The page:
The desire to sin goes much deeper among true-believing LDS who want to stay in the Church.  The ultimate desire is to become God.  This is a desire that balances good and evil on a razor’s edge.  It could express wanting to be like Jesus in all that I do and say, but it could express a terrifying level of self-aggrandizement.  Here, too, serious self-reflection is necessary.  You may recall that even before Original Sin, wanting to be God was the original sin, Lucifer’s sin, he “who trusted to have equalled the Most High,” as Paradise Lost (following Isaiah) puts it.  Being holier-than-thou and failing to love one’s neighbors in the world are symptoms of spiritual pride.  Pride is the worst in the traditional Christian list of the Seven Deadly Sins, and the deepest and worst spiritual pride would have to be thinking you are or about to be God.  Pride can’t possibly get worse than that.  Being truly Mormon includes lots of sins—various bigotries, racisms, misogynies and various petty vanities—but modern Mormonism built its membership retention on a hope of “exaltation” that encourages any dumb mortal to think he can govern a galaxy.

            So I left.  I quit being lazy, but I too was offended.  I was offended that while God’s Providence led the world toward rights and equity for blacks, women, gays and others, God’s self-named prophets had always opposed that progress.  Yes, I was offended by present Church leaders too, from Dallin Oaks stating that the Church does not apologize (so repentance is only for us little guys?) to my own poor bishop.  I asked him, “After all these months, as my inspired priesthood leader, what is your counsel for me and my family?” and all I got was a blank, panicked stare that dragged on and on.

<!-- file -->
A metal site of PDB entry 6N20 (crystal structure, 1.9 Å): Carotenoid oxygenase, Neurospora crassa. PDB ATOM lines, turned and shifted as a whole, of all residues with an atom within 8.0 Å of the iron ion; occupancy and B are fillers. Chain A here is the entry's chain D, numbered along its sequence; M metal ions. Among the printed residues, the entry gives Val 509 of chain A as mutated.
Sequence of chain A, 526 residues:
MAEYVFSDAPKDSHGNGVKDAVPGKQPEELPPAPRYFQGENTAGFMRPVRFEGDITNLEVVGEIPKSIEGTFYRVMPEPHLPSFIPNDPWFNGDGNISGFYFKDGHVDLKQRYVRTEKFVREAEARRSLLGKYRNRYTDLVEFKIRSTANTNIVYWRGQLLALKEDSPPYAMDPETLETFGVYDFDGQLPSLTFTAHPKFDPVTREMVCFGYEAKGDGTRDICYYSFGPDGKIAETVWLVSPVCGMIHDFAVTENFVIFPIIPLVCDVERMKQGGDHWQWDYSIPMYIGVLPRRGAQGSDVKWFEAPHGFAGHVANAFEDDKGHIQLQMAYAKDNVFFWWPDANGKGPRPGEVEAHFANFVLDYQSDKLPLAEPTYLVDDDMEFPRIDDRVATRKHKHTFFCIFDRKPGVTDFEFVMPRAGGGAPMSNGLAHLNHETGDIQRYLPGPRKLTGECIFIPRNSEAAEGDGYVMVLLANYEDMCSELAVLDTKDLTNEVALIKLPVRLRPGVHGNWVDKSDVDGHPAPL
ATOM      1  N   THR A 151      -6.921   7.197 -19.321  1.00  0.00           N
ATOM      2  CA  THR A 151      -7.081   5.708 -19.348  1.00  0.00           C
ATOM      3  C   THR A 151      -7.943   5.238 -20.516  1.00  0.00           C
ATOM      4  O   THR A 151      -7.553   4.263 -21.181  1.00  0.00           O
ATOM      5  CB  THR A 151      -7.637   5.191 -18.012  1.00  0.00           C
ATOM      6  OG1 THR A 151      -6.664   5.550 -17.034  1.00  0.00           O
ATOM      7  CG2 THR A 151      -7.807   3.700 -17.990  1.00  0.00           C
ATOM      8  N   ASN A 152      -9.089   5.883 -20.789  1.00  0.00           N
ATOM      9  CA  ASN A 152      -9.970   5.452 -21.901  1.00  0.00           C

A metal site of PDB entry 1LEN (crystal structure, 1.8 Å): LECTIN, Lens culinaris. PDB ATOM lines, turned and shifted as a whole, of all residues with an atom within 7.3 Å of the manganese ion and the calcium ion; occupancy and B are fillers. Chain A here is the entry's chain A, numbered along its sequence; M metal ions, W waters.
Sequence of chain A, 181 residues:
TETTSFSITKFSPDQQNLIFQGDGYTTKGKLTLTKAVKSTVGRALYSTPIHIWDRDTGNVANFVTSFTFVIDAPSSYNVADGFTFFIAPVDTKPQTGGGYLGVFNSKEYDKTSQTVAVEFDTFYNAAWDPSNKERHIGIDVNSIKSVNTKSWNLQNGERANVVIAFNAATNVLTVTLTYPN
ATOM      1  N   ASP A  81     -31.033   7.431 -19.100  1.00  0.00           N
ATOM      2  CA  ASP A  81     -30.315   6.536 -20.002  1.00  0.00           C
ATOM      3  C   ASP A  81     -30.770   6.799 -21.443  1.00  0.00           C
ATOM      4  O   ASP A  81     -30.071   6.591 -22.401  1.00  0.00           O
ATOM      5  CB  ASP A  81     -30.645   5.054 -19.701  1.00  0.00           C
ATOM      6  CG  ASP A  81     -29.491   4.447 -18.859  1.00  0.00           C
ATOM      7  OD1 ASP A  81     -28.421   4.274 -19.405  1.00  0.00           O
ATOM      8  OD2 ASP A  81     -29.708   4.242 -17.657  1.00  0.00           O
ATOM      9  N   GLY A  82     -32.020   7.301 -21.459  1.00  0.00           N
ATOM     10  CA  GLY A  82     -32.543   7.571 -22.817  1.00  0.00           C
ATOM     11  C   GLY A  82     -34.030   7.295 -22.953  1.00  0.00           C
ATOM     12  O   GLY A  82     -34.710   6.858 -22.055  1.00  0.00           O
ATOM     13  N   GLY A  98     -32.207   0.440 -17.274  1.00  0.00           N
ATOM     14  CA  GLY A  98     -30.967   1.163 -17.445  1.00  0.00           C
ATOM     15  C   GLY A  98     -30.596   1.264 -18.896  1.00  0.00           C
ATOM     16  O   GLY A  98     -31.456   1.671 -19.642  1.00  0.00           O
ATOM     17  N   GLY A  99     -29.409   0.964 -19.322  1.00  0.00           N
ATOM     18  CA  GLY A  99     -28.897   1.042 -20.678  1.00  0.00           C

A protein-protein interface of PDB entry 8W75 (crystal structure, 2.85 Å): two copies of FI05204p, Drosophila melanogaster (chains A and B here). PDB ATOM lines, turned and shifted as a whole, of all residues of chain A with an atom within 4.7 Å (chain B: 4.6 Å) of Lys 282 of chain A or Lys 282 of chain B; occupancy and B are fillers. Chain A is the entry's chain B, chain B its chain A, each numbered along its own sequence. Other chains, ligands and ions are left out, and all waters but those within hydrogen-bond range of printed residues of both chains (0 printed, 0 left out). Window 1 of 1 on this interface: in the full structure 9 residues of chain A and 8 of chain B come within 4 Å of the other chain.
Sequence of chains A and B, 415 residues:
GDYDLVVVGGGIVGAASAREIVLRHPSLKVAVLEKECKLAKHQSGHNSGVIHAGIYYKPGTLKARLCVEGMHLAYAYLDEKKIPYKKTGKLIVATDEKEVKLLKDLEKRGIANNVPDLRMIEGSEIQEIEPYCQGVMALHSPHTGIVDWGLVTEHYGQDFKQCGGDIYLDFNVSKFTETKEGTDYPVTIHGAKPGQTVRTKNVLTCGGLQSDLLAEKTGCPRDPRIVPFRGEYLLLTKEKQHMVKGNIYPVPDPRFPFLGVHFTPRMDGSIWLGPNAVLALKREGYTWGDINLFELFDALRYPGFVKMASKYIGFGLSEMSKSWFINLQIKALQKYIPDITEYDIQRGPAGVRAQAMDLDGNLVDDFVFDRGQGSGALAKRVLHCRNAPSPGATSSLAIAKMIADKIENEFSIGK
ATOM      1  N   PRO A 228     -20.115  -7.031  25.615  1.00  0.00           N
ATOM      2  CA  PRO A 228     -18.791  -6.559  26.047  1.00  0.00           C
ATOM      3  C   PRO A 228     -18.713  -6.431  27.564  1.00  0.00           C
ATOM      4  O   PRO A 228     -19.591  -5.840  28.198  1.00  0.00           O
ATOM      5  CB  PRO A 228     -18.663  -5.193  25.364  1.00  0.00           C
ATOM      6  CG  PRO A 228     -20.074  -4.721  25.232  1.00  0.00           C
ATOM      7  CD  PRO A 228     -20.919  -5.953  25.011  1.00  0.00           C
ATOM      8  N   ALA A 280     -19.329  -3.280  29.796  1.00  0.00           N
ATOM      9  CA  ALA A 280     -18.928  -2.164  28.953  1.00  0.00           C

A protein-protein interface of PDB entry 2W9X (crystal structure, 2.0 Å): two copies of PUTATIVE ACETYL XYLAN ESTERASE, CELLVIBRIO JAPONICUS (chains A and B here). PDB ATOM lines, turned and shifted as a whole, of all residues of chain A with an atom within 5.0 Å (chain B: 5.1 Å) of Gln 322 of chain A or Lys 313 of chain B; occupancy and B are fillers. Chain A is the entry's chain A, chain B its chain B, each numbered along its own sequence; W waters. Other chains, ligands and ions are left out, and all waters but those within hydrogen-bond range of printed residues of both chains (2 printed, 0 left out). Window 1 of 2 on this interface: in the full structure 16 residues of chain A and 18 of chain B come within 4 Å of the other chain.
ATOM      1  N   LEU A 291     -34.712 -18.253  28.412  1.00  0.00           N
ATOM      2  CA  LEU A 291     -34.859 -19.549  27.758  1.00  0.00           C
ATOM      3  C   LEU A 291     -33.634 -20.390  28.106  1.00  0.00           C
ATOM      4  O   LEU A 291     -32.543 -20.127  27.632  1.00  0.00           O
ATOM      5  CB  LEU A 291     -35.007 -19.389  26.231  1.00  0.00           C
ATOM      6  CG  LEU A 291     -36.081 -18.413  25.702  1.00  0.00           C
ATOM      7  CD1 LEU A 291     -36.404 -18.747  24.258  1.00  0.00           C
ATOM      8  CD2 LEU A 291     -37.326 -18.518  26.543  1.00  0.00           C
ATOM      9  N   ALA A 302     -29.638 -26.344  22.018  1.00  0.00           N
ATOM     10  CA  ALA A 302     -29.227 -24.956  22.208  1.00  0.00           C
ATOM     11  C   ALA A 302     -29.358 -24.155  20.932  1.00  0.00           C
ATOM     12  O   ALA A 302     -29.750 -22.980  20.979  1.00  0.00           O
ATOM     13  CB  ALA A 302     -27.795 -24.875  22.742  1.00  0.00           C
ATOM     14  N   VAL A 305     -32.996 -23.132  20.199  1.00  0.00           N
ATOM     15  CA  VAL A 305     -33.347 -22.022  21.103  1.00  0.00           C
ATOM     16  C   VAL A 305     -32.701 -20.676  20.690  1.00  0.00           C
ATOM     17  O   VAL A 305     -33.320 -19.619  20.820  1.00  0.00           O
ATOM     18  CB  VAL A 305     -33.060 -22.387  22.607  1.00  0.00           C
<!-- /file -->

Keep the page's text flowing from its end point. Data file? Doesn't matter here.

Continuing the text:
I also want to sin.  My lifestyle has changed since I quit attending church.  I drink coffee.  That’s it.  That’s the sin.  (It helped me give up sugar, so my sin has blessed my life and health.  How’s that for a testimony?)  I’m faithful to my wife, try to be good to my neighbors, busy as hell, happy as an angel.  I have found God, too, I think: it’s easier, because now there isn’t a hierarchy of old men in suits standing in between, just me and the infinite creating and life-giving spirit of all things from the roots to the leaves to the peaks to the stars, impersonal but mind-blowing.  I found peace, and it was good. 

Discussion questions:

  • Does the gospel help or hinder us in seeing our own as well as others’ sins or shortcomings?
  • If we are “in the world but not of the world,” and if “God so loved the world,” can we separate from and yet still love the world?
  • Is there pride in being a member?  Good pride or bad pride? 

[1] David Ostler, Bridges; Ministering to Those Who Question (Greg Kofford Books, 2019), illustrates how common these misperceptions are and also empirically questions them.  For the sake of self-examination, I wish to provisionally play with and reverse them.